Life After Life by Kate Atkinson: Another WWII book, this one with such an interesting concept. The book follows the life of Ursula and shows each lifeline she would have with a different decision. You know right away that she keeps dying (drowning, flu, etc.) until some element is changed and she lives a bit longer. I found it fascinating, but I know that what I liked was exactly what my good reading friend, Melissa, did not like. Do you ever really know which is the “real” life? Like a confusing time travel novel, sort of. I thought this was a wonderful story, but also a fabulously constructed novel. The most unique book I read this year.
and next we have the three books I read right in a row at New Year’s last year and loved and five starred them all.
Where’d You Go Bernadette? by Maria Semple: Hilarious and quirky. A trip to Antarctica and absurd scenarios. I hardly remember all that happened in it, but it was terrific.
Mr Penumbra’s 24 Hour Bookstore by Robin Sloan: Also quirky and funny (and set in the same general area as the above, so I always think of them together-in one someone works at Google, in another at Microsoft.) A novel with a puzzle in it, wonderful details (which I will assume are true) about Google, and kind of smartypants fun. Maybe I’ll consider this the second unique book I read this year.
The Secret Keeper by Kate Morton: A big fat story (again, WWII!) with shocking twists. I loved this story of a woman and her children uncovering her secrets. Flashes back and forth in time.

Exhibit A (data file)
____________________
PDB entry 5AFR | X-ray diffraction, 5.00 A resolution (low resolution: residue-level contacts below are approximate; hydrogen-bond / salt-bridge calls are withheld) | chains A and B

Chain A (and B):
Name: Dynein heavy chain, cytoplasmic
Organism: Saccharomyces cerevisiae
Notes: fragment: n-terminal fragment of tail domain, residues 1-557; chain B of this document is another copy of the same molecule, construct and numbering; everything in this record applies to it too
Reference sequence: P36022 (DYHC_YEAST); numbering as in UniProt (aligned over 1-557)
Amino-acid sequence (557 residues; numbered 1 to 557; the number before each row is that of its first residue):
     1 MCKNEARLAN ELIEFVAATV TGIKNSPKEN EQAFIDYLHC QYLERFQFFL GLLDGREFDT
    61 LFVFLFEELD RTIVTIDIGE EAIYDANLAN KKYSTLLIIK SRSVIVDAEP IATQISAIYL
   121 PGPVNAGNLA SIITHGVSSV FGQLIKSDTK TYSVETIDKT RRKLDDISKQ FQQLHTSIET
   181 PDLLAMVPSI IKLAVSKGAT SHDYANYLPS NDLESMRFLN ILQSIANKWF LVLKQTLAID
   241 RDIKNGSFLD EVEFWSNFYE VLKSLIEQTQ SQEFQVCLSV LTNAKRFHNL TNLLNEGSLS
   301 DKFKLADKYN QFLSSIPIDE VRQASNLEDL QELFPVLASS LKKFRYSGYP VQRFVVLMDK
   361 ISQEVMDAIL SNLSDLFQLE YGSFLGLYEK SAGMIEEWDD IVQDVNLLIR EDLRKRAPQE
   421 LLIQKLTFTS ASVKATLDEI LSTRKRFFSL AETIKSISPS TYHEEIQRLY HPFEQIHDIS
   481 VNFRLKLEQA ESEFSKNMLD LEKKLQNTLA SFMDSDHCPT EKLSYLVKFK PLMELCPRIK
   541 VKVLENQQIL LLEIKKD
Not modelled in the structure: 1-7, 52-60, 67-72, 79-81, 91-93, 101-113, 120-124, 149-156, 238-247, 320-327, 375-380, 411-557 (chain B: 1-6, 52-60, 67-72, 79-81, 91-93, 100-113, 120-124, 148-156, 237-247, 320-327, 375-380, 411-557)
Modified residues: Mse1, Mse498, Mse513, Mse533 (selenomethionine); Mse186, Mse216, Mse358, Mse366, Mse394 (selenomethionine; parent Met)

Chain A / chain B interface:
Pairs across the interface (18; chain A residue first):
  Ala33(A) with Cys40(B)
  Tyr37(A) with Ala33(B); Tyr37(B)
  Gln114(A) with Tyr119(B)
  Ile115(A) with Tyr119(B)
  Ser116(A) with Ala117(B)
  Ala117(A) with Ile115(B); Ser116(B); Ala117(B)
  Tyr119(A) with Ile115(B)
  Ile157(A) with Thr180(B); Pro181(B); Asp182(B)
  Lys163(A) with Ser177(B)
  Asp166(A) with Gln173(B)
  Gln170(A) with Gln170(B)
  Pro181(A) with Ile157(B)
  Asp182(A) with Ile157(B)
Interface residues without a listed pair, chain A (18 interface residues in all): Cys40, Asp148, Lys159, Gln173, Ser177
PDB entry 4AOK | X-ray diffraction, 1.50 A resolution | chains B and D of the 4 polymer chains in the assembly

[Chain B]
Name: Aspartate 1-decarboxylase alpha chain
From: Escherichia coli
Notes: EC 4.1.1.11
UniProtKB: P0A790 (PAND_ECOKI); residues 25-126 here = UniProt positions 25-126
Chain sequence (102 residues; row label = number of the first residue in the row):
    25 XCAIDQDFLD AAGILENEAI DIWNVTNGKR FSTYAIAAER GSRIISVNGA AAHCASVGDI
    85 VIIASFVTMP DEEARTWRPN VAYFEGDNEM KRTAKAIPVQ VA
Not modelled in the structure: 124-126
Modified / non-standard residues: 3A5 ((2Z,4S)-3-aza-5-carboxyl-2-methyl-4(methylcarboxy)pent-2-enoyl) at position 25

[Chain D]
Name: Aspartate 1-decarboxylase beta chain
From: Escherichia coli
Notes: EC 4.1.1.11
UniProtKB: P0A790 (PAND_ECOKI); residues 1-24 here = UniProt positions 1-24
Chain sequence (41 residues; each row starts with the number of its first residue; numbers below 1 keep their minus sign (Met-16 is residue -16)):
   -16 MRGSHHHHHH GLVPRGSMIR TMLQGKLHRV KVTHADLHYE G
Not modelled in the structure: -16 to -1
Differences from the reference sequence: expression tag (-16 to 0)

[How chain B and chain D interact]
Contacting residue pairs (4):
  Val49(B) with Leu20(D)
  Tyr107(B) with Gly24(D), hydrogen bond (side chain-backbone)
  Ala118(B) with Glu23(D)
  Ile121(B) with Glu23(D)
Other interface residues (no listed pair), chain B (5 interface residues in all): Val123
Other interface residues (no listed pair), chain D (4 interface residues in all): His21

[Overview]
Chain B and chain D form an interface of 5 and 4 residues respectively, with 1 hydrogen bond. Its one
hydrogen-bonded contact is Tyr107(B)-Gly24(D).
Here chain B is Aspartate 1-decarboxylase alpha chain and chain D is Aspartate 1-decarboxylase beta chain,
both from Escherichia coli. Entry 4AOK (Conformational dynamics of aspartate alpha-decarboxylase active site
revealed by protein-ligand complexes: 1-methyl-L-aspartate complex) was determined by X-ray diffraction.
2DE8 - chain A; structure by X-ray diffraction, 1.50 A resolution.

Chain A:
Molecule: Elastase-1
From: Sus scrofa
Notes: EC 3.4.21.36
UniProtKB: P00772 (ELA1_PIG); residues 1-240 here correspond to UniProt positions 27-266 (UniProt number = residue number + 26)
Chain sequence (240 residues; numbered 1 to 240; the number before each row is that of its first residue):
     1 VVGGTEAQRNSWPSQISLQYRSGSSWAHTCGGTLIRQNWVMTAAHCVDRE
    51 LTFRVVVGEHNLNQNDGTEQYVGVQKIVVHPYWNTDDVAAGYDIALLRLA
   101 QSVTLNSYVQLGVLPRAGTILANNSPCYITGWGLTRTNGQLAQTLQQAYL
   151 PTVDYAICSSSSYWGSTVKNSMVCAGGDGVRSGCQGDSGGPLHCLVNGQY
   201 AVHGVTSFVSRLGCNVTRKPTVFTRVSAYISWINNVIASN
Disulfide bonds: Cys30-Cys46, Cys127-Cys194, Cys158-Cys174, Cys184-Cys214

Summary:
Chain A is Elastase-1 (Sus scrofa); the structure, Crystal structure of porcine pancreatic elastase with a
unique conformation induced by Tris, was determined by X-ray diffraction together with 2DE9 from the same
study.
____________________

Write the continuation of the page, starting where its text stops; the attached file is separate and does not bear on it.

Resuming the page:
Enchanted by Alethea Kontis: A fantastic fairy tale of a story and I’m super excited that when I looked it up for this list I found out that book #2 is out already and waiting for me at the library! This is the rare book that had me very excited to see it being set-up for a series (in a perfectly natural way.)
After Her by Joyce Maynard: I received this for review and probably wouldn’t have read it otherwise. I thought it was wonderful written and suspenseful. The details of the 1970s were excellent and cinematic, and the suspense of the serial killer was super.
The Name of the Star by Maureen Johnson: I was shocked to discover I read this in 2013 as I thought I read it a couple years ago. Anyway, another suspenseful winner. Also-boarding school and Jack the Ripper. This was a fantastic novel (and I believe there will be a sequel?)
Honorable Mentions to:
I wouldn’t put these YA titles in my top 10, but they were definitely worth noting this year. They are all series/trilogies.
The 5th Wave by Rick Yancey: a somewhat terrifying alien invasion novel. I should probably stop reading these types of books, but I’ll certainly be reading the sequel.
The Bitter Kingdom by Rae Carson: This was the conclusion to the Girl of Fire and Thorns trilogy. Of all three I probably liked the second book best, but this was a wonderful and satisfying conclusion.
Etiquette & Espionage by Gail Carriger: a new series from this steampunky supernatural author. It’s set in a boarding school that is located on a dirigible and trains young ladies to be covert agents. Vampires and werewolves are around and just as important as wearing the right gloves to tea. I was happy to discover this new series for some fun quick reading.
Seraphina by Rachel Hartman: a fantasy novel involving a fully realized world that includes dragons living among us and the battle brewing between them and humans. At its center a girl who is half dragon. Looking forward to following this trilogy.
The Naturals by Jennifer Lynn Barnes: not the sort of book I usually read, and I really was caught up in it. Rather CSI-y. A girl who is a natural profiler is recruited to live in a house with others like her and assist the FBI with cold cases. Of course she gets caught up in a current serial killer situation.
There you have it. Thanks for reading along!
Here’s to happy reading in 2014! I’m starting the year with a hilarious book recommended by my friend Mary Lynn, called Crazy Rich Asians.